So the captain and the first sergeant took up the money and the loose papers, together with a couple of rings from the hands, and wrapping them in a poncho, carried them off to serve as possible means of identification, for it had got beyond all question of features. Then two men moved the bodies from the[Pg 137] trail, with long sticks, and covered them with a pile of stones. Landor found a piece of board by the mouth of the claim and drew on it, with an end of charred stick, a skull and cross bones with a bow and arrow, and stood it up among the stones, in sign to all who might chance to pass thereby that since men had here died at the hands of the Apaches, other men might yet meet a like fate.
Cairness reddened to the roots of his hair, and the scar on his forehead grew purple. He understood that look now. And it hurt him more than any of the slights and rebuffs he had received since he had married Felipa. He had, like most of those who served under the general, a sort of hero-worship for him, and set great store by his opinion. It was only because of that that he had left Felipa alone upon the ranch. It had been their first separation and almost absurdly hard for two who had lived their roving lives.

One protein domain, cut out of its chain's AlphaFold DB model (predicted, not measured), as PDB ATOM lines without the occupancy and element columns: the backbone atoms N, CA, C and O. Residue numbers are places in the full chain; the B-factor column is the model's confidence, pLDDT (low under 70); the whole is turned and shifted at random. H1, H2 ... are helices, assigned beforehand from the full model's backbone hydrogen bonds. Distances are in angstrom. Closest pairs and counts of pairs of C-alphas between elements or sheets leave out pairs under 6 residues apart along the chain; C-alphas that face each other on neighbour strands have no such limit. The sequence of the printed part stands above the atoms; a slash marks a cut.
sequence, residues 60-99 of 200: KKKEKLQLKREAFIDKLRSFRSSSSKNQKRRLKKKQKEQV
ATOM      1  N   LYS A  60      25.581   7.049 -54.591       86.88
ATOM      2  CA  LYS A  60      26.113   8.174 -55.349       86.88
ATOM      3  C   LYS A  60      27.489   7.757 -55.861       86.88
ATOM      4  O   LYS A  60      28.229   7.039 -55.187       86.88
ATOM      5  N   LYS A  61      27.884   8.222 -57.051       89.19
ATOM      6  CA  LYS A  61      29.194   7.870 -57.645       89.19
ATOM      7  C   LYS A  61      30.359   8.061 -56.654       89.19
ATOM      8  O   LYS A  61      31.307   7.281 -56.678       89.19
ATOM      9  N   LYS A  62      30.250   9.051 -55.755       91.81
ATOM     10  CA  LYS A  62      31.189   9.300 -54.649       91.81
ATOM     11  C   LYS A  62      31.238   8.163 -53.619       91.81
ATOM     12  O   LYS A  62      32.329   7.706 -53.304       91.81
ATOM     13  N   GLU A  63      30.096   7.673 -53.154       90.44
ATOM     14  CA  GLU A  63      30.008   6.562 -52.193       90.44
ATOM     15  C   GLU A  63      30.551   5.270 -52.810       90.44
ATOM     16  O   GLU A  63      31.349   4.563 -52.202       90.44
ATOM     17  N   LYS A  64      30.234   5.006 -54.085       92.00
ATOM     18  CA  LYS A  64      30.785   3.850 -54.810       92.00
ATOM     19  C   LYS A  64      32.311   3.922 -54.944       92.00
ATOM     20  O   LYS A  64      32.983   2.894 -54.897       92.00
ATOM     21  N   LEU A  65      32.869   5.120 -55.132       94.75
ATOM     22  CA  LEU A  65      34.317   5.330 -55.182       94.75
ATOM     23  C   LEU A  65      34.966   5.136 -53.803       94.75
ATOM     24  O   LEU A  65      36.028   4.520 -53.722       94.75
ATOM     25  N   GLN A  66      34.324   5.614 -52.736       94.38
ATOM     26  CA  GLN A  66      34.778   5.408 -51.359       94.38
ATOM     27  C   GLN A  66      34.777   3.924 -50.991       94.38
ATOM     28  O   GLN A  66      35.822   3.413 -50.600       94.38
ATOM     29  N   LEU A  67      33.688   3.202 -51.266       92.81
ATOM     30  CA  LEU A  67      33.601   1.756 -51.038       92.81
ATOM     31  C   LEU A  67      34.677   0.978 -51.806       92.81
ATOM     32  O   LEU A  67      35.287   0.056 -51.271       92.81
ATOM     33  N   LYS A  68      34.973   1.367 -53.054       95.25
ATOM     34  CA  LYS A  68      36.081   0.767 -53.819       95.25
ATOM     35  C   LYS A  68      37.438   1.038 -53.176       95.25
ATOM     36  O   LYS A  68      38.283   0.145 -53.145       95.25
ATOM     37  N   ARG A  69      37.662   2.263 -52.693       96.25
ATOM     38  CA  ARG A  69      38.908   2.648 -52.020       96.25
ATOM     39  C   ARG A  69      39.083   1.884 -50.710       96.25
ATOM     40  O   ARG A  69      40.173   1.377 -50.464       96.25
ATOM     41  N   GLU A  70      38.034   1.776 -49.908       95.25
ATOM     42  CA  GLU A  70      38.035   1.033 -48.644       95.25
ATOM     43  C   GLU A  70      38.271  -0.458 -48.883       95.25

As they walked back to the post, Landor did not speak to Felipa. There was nothing he could say unless he were to storm unavailingly, and that was by no means his way. And there was nothing for which he could, with reason, blame her. All things considered, she had acted very well. She moved beside him serenely, not in the least cowed.
Ellton retaliated with more spirit. "Or guarding a water hole on the border for two or three months, and that's quite as likely to be your fate."
Not a week before—and then the Agency had been officially at peace—a Mexican packer had been shot down by an arrow from some unseen bow, within a thousand yards of the post, in broad daylight. The Indians, caking their bodies with clay, and binding sage or grass upon their heads, could writhe unseen almost within arm's reach. But Felipa was not afraid. Straight for the river bottom she made, passing amid the [Pg 78]dump-heaps, where a fire of brush was still smouldering, filling the air with pungent smoke, where old cans and bottles shone in the starlight, and two polecats, pretty white and black little creatures, their bushy tails erect, sniffed with their sharp noses as they walked stupidly along. Their bite meant hydrophobia, but though one came blindly toward her, she barely moved aside. Her skirt brushed it, and it made a low, whining, mean sound.
"She's mighty nice looking, ain't she?"
A half dozen cow-boys came riding over from the camp of the outfit to relieve those on duty. Cairness was worn out with close on eighteen hours in the saddle, tearing and darting over the hills and ravines, quick as the shadow from some buzzard high in the sky, scrambling over rocks, cutting, wheeling, chasing after fleet-footed, scrawny cattle. He went back to camp, and without so much as washing the caked dust and sweat from his face, rolled himself in a blanket and slept.
"Is he hurt?" she shook him sharply.